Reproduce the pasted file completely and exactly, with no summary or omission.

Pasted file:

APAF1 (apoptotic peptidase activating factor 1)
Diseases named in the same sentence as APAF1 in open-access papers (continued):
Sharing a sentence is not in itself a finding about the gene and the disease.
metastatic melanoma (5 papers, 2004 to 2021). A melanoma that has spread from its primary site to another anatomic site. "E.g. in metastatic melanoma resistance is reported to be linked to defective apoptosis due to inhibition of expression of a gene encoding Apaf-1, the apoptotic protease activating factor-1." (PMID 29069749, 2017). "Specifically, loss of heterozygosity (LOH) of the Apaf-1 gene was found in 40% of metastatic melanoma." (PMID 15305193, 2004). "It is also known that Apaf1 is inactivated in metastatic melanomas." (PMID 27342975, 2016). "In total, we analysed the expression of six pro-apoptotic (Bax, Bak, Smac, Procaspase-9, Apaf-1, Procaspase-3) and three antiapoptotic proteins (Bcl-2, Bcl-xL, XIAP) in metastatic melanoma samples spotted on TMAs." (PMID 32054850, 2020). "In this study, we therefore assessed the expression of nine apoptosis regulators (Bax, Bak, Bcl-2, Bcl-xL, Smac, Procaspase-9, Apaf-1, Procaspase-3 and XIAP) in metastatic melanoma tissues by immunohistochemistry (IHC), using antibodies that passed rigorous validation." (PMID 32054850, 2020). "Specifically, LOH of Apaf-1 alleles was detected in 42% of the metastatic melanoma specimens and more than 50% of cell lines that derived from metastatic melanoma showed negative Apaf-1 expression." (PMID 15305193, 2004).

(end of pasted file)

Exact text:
APAF1 (apoptotic peptidase activating factor 1)
Diseases named in the same sentence as APAF1 in open-access papers (continued):
Sharing a sentence is not in itself a finding about the gene and the disease.
metastatic melanoma (5 papers, 2004 to 2021). A melanoma that has spread from its primary site to another anatomic site. "E.g. in metastatic melanoma resistance is reported to be linked to defective apoptosis due to inhibition of expression of a gene encoding Apaf-1, the apoptotic protease activating factor-1." (PMID 29069749, 2017). "Specifically, loss of heterozygosity (LOH) of the Apaf-1 gene was found in 40% of metastatic melanoma." (PMID 15305193, 2004). "It is also known that Apaf1 is inactivated in metastatic melanomas." (PMID 27342975, 2016). "In total, we analysed the expression of six pro-apoptotic (Bax, Bak, Smac, Procaspase-9, Apaf-1, Procaspase-3) and three antiapoptotic proteins (Bcl-2, Bcl-xL, XIAP) in metastatic melanoma samples spotted on TMAs." (PMID 32054850, 2020). "In this study, we therefore assessed the expression of nine apoptosis regulators (Bax, Bak, Bcl-2, Bcl-xL, Smac, Procaspase-9, Apaf-1, Procaspase-3 and XIAP) in metastatic melanoma tissues by immunohistochemistry (IHC), using antibodies that passed rigorous validation." (PMID 32054850, 2020). "Specifically, LOH of Apaf-1 alleles was detected in 42% of the metastatic melanoma specimens and more than 50% of cell lines that derived from metastatic melanoma showed negative Apaf-1 expression." (PMID 15305193, 2004).